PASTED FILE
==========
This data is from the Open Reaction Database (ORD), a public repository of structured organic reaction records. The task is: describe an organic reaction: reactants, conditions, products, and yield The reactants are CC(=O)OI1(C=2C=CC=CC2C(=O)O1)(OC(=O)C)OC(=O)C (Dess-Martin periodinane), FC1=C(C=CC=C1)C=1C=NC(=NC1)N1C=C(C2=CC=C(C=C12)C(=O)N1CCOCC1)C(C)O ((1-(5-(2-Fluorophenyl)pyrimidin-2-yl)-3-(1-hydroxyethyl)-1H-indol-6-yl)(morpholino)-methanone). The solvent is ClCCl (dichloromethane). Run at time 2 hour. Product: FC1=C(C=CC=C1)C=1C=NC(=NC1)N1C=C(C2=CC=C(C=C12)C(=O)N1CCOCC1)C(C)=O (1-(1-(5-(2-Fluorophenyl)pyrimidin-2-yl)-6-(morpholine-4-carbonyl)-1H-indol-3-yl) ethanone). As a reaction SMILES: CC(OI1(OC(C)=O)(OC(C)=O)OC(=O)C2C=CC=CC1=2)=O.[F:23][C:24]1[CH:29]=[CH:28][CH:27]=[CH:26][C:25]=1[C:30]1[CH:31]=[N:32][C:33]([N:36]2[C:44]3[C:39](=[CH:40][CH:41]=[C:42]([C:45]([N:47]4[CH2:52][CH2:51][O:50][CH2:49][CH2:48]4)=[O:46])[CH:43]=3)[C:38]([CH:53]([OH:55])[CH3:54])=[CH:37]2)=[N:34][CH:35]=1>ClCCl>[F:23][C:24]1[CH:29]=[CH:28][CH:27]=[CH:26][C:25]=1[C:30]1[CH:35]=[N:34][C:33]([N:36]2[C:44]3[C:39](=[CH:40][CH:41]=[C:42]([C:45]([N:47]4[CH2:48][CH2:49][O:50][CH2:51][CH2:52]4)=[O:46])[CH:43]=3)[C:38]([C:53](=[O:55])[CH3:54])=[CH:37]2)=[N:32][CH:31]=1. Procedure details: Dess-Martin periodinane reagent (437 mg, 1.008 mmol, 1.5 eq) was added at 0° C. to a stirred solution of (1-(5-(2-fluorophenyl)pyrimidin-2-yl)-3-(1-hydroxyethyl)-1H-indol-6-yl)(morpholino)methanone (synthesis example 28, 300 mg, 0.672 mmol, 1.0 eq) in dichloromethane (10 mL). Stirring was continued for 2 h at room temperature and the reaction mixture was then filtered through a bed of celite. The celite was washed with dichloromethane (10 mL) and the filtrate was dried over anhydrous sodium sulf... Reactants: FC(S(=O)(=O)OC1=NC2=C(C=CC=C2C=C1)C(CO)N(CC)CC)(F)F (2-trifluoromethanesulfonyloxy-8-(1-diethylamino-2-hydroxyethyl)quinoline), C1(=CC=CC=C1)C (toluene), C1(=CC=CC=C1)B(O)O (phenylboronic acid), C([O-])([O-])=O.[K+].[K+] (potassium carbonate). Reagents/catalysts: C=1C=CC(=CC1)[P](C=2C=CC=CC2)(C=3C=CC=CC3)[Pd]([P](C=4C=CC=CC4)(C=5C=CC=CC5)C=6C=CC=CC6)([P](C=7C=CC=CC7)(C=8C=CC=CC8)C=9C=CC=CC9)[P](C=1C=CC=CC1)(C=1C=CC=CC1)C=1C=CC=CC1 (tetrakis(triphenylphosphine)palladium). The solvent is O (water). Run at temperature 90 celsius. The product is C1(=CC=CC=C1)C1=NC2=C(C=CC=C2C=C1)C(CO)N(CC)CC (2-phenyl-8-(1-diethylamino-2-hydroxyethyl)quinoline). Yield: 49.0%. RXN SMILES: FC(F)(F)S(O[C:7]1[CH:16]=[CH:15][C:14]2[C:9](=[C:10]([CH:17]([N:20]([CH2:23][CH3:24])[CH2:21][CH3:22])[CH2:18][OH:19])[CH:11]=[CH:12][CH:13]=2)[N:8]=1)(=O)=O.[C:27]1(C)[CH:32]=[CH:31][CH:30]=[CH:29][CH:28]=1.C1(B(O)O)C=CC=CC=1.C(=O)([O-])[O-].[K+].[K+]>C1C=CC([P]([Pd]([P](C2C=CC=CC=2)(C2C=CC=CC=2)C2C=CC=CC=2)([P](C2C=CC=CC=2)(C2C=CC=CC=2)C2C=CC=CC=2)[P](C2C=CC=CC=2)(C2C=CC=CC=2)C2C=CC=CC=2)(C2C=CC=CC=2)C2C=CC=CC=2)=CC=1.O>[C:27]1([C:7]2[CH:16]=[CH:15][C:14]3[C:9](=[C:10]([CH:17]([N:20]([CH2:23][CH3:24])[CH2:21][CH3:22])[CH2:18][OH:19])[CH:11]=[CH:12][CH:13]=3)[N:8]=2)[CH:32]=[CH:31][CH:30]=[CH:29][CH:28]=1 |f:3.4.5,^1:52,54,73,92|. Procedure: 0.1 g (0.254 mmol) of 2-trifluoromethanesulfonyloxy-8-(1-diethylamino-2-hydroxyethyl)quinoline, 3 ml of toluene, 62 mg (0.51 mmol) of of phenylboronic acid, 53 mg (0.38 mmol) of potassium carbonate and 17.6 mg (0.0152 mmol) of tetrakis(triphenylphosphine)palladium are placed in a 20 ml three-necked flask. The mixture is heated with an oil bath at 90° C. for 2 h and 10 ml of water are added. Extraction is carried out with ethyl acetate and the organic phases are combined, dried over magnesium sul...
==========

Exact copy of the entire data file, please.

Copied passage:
This data is from the Open Reaction Database (ORD), a public repository of structured organic reaction records. The task is: describe an organic reaction: reactants, conditions, products, and yield The reactants are CC(=O)OI1(C=2C=CC=CC2C(=O)O1)(OC(=O)C)OC(=O)C (Dess-Martin periodinane), FC1=C(C=CC=C1)C=1C=NC(=NC1)N1C=C(C2=CC=C(C=C12)C(=O)N1CCOCC1)C(C)O ((1-(5-(2-Fluorophenyl)pyrimidin-2-yl)-3-(1-hydroxyethyl)-1H-indol-6-yl)(morpholino)-methanone). The solvent is ClCCl (dichloromethane). Run at time 2 hour. Product: FC1=C(C=CC=C1)C=1C=NC(=NC1)N1C=C(C2=CC=C(C=C12)C(=O)N1CCOCC1)C(C)=O (1-(1-(5-(2-Fluorophenyl)pyrimidin-2-yl)-6-(morpholine-4-carbonyl)-1H-indol-3-yl) ethanone). As a reaction SMILES: CC(OI1(OC(C)=O)(OC(C)=O)OC(=O)C2C=CC=CC1=2)=O.[F:23][C:24]1[CH:29]=[CH:28][CH:27]=[CH:26][C:25]=1[C:30]1[CH:31]=[N:32][C:33]([N:36]2[C:44]3[C:39](=[CH:40][CH:41]=[C:42]([C:45]([N:47]4[CH2:52][CH2:51][O:50][CH2:49][CH2:48]4)=[O:46])[CH:43]=3)[C:38]([CH:53]([OH:55])[CH3:54])=[CH:37]2)=[N:34][CH:35]=1>ClCCl>[F:23][C:24]1[CH:29]=[CH:28][CH:27]=[CH:26][C:25]=1[C:30]1[CH:35]=[N:34][C:33]([N:36]2[C:44]3[C:39](=[CH:40][CH:41]=[C:42]([C:45]([N:47]4[CH2:48][CH2:49][O:50][CH2:51][CH2:52]4)=[O:46])[CH:43]=3)[C:38]([C:53](=[O:55])[CH3:54])=[CH:37]2)=[N:32][CH:31]=1. Procedure details: Dess-Martin periodinane reagent (437 mg, 1.008 mmol, 1.5 eq) was added at 0° C. to a stirred solution of (1-(5-(2-fluorophenyl)pyrimidin-2-yl)-3-(1-hydroxyethyl)-1H-indol-6-yl)(morpholino)methanone (synthesis example 28, 300 mg, 0.672 mmol, 1.0 eq) in dichloromethane (10 mL). Stirring was continued for 2 h at room temperature and the reaction mixture was then filtered through a bed of celite. The celite was washed with dichloromethane (10 mL) and the filtrate was dried over anhydrous sodium sulf... Reactants: FC(S(=O)(=O)OC1=NC2=C(C=CC=C2C=C1)C(CO)N(CC)CC)(F)F (2-trifluoromethanesulfonyloxy-8-(1-diethylamino-2-hydroxyethyl)quinoline), C1(=CC=CC=C1)C (toluene), C1(=CC=CC=C1)B(O)O (phenylboronic acid), C([O-])([O-])=O.[K+].[K+] (potassium carbonate). Reagents/catalysts: C=1C=CC(=CC1)[P](C=2C=CC=CC2)(C=3C=CC=CC3)[Pd]([P](C=4C=CC=CC4)(C=5C=CC=CC5)C=6C=CC=CC6)([P](C=7C=CC=CC7)(C=8C=CC=CC8)C=9C=CC=CC9)[P](C=1C=CC=CC1)(C=1C=CC=CC1)C=1C=CC=CC1 (tetrakis(triphenylphosphine)palladium). The solvent is O (water). Run at temperature 90 celsius. The product is C1(=CC=CC=C1)C1=NC2=C(C=CC=C2C=C1)C(CO)N(CC)CC (2-phenyl-8-(1-diethylamino-2-hydroxyethyl)quinoline). Yield: 49.0%. RXN SMILES: FC(F)(F)S(O[C:7]1[CH:16]=[CH:15][C:14]2[C:9](=[C:10]([CH:17]([N:20]([CH2:23][CH3:24])[CH2:21][CH3:22])[CH2:18][OH:19])[CH:11]=[CH:12][CH:13]=2)[N:8]=1)(=O)=O.[C:27]1(C)[CH:32]=[CH:31][CH:30]=[CH:29][CH:28]=1.C1(B(O)O)C=CC=CC=1.C(=O)([O-])[O-].[K+].[K+]>C1C=CC([P]([Pd]([P](C2C=CC=CC=2)(C2C=CC=CC=2)C2C=CC=CC=2)([P](C2C=CC=CC=2)(C2C=CC=CC=2)C2C=CC=CC=2)[P](C2C=CC=CC=2)(C2C=CC=CC=2)C2C=CC=CC=2)(C2C=CC=CC=2)C2C=CC=CC=2)=CC=1.O>[C:27]1([C:7]2[CH:16]=[CH:15][C:14]3[C:9](=[C:10]([CH:17]([N:20]([CH2:23][CH3:24])[CH2:21][CH3:22])[CH2:18][OH:19])[CH:11]=[CH:12][CH:13]=3)[N:8]=2)[CH:32]=[CH:31][CH:30]=[CH:29][CH:28]=1 |f:3.4.5,^1:52,54,73,92|. Procedure: 0.1 g (0.254 mmol) of 2-trifluoromethanesulfonyloxy-8-(1-diethylamino-2-hydroxyethyl)quinoline, 3 ml of toluene, 62 mg (0.51 mmol) of of phenylboronic acid, 53 mg (0.38 mmol) of potassium carbonate and 17.6 mg (0.0152 mmol) of tetrakis(triphenylphosphine)palladium are placed in a 20 ml three-necked flask. The mixture is heated with an oil bath at 90° C. for 2 h and 10 ml of water are added. Extraction is carried out with ethyl acetate and the organic phases are combined, dried over magnesium sul...